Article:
Garry Maynard is good to go.
Maynard, Oswego's hard-hitting senior third baseman, was hurt legging out a ground ball last spring. When he was out, the Panthers missed his thump. Maynard's injury was one of several Oswego contended with during a 19-10 season.
But it’s a new year.
"Health-wise, I feel great right now, the best I've ever felt," said Maynard, who committed to play collegiately at Concordia University-Chicago in November. "I'm pumped about this season. We have a good team, some talented kids putting it out there every single day."
Maynard's return to full strength is one of a number of reasons why the Panthers, coming off a nice run in the summer tournament, are feeling bullish going into this spring.
"We got a solid group of guys, a veteran group," Oswego coach Joe Giarrante said. "We have a lot of miles on our players, well-seasoned. We have a lot of game experience that should help coming out of the gates."
Maynard spent much of the offseason working on his defense, footwork and glove work. More than anything, though, he worked on trying to stay on the field. He did a lot of explosive high rep work, stretching and running, with coach John Hugunin at Oswego High School, and also at the Elite Sports Performance training complex.
"I feel really quick, quicker than I have ever felt," Maynard said. "I feel incredible."
Giarrante is glad to hear it.
Maynard, despite being limited to 60 plate appearances last spring, still led Oswego with four homers and drove in 19 runs with a .392 average and 1.35 OPS.
"It took some wind out of our sails last year when he was hurt," Giarrante said, "but there is nothing like having that staple in the middle of the lineup. I still think he led our team in some offensive categories last year playing half the season. Hopefully this year we keep him healthy and he blossoms into the player we think he can. It's all there at the plate for him for sure."
Maynard will have some capable hitters to set the table for him.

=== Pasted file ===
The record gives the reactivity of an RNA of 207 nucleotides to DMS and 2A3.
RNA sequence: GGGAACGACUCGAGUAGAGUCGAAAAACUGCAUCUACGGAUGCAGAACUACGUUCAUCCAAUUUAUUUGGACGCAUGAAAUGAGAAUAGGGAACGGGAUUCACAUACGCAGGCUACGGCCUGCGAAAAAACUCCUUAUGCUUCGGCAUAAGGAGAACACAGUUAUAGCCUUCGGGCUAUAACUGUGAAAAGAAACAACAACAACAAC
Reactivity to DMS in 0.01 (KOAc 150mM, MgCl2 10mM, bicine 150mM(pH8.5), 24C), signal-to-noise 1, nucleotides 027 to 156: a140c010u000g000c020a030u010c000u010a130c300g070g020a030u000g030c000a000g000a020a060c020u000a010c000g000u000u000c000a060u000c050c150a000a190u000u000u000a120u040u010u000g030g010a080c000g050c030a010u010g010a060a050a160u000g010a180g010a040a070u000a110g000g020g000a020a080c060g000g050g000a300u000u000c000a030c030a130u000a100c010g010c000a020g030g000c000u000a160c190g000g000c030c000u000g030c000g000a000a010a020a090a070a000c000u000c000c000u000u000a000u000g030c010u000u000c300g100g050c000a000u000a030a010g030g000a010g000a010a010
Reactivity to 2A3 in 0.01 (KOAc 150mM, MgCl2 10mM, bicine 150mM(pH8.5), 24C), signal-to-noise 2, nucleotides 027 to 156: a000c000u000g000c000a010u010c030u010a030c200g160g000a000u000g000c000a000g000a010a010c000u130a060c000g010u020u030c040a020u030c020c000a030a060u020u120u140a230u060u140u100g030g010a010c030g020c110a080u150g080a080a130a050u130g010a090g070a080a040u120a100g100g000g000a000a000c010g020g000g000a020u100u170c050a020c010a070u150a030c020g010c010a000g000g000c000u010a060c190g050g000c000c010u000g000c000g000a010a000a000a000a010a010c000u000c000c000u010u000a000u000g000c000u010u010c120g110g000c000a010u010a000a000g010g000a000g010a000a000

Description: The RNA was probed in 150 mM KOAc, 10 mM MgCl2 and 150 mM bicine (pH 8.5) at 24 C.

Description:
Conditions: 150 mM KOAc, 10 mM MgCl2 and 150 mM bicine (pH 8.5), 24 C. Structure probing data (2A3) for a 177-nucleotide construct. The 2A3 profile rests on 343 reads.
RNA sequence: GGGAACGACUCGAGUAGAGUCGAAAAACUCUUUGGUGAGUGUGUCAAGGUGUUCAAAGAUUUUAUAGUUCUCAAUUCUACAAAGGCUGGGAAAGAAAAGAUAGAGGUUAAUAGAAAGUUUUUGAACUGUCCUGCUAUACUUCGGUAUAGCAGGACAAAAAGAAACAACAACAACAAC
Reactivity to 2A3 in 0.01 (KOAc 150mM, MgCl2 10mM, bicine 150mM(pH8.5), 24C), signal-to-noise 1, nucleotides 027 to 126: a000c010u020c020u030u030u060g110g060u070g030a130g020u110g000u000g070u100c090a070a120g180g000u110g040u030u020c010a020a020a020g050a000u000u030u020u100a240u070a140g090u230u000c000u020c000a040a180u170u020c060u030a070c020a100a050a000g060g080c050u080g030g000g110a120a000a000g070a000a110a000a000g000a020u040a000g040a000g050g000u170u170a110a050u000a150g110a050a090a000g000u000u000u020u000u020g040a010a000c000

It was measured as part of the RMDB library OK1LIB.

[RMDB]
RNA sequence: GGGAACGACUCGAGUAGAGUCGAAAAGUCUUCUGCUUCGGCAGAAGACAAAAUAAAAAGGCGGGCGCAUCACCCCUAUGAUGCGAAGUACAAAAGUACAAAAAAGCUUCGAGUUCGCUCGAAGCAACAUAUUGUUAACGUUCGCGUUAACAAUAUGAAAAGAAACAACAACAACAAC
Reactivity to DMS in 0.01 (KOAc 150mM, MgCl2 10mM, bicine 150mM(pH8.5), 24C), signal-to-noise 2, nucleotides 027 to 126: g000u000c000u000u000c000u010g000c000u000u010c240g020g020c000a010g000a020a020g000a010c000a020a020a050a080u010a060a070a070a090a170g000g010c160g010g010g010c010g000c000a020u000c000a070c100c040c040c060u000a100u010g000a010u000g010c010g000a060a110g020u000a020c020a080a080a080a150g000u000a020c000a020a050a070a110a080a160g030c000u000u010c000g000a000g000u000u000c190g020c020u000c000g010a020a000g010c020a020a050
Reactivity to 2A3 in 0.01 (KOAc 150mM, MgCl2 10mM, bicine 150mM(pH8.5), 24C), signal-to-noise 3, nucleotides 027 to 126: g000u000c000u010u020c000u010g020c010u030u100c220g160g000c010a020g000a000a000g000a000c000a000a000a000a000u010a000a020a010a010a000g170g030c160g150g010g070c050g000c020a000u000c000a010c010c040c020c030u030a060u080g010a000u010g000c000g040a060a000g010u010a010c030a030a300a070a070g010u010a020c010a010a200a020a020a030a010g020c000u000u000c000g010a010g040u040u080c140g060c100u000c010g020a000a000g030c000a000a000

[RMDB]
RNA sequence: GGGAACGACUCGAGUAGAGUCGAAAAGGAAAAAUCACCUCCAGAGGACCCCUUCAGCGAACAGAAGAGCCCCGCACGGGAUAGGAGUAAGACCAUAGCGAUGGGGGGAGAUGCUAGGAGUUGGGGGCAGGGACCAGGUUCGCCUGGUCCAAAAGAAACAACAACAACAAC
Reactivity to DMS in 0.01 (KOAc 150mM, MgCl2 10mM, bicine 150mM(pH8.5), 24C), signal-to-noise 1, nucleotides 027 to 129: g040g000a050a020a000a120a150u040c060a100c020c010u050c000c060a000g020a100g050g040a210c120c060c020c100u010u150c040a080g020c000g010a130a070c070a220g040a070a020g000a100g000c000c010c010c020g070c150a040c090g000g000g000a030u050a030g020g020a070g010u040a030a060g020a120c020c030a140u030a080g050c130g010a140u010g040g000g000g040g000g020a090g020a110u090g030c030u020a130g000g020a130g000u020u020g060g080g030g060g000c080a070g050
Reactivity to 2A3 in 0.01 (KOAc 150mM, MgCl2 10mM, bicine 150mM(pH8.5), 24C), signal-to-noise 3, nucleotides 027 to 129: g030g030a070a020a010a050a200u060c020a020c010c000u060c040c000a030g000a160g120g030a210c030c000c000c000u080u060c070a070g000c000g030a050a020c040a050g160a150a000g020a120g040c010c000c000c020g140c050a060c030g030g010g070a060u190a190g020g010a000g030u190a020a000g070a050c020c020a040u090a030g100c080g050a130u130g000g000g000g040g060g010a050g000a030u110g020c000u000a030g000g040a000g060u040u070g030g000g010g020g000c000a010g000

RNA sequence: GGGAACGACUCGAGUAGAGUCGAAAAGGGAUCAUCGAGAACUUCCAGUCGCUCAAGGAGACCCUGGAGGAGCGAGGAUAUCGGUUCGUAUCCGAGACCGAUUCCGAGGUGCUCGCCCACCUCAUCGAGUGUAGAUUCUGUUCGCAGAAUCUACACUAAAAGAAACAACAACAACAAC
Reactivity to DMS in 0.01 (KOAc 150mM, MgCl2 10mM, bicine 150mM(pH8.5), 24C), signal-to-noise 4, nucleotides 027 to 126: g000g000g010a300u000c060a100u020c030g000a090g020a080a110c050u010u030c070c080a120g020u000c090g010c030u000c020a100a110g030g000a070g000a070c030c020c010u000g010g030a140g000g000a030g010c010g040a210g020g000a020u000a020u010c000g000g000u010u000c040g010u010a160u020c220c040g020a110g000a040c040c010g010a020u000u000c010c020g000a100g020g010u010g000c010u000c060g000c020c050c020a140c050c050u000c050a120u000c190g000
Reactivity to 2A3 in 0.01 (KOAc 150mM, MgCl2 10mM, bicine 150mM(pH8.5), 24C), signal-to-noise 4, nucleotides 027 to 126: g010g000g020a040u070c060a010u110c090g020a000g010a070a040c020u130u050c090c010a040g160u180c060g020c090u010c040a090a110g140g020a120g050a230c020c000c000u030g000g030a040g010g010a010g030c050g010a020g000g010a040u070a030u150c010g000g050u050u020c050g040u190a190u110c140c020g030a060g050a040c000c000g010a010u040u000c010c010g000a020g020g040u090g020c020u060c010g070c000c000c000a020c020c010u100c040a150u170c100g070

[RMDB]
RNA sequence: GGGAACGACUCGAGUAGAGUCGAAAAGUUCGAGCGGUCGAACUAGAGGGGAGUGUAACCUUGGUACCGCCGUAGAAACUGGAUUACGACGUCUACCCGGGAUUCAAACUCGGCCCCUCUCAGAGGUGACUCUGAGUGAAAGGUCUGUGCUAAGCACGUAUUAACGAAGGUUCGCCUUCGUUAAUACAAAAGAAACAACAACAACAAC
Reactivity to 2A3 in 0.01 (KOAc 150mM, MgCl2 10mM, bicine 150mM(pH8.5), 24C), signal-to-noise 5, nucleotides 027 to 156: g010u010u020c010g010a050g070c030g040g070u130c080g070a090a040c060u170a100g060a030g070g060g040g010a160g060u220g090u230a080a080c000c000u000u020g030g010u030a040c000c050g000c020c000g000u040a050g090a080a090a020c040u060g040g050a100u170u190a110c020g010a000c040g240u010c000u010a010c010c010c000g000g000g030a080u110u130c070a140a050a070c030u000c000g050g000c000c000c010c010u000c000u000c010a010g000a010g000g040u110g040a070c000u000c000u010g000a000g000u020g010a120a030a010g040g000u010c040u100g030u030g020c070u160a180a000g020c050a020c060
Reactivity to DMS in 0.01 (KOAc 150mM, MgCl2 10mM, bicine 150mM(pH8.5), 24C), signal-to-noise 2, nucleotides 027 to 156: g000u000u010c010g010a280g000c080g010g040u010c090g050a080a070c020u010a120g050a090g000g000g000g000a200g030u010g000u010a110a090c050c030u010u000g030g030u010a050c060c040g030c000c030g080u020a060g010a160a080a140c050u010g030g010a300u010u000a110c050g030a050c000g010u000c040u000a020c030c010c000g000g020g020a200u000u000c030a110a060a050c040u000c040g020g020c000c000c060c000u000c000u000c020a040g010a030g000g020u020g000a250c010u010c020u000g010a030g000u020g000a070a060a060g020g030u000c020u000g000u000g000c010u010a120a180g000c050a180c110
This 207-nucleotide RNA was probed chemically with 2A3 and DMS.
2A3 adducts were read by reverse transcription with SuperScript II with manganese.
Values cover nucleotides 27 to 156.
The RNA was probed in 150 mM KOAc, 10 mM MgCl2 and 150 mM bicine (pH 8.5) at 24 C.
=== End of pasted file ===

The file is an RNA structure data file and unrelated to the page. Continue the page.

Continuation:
JD Miller, who will play collegiately at Jefferson Community College, is back after hitting .370 with 29 runs scored last spring. Illinois recruit Cal Hejza, always a good glove at shortstop, took off at the plate midway through last spring when he was moved to second in the order. He hit .253 with five doubles and 15 runs scored, and had the walk-off hit in a summer regional game.
"He really found his groove," Giarrante said. "He's a savvy fielder, doesn't get fooled much, has a high baseball IQ."
Miller is slated as Oswego's starting catcher, but with a capable backup in Avery Delphey and promising junior Paddy Hranka, Giarrante expects Miller to rotate into the outfield as well.
"It's really hard to catch 32 games; JD is very athletic, he can get to balls in center that other guys can't," Giarrante said. "JD knows our system, and knows what to expect. He's matured as a kid and as a player which I think will reap benefits."
On the mound, Oswego brings back pitchers who combined for 13 of the team's 19 wins last year. That group includes Matt Sorrells, Jason Crafton, Codey Quirin and Andrew Delphey.
"We have a lot of options," Giarrante said.
Luke Menard also returns at second base, with newcomers in the mix including Jack Lemke, Hranka, Tommy Picha, Darren Make and senior pitcher Eric Valles, a transfer from Aurora Central Catholic.
The Panthers kicked off their season Thursday with a 14-5 win over Mt. Vernon in Edwardsville. The home opener is scheduled for Monday against Bolingbrook.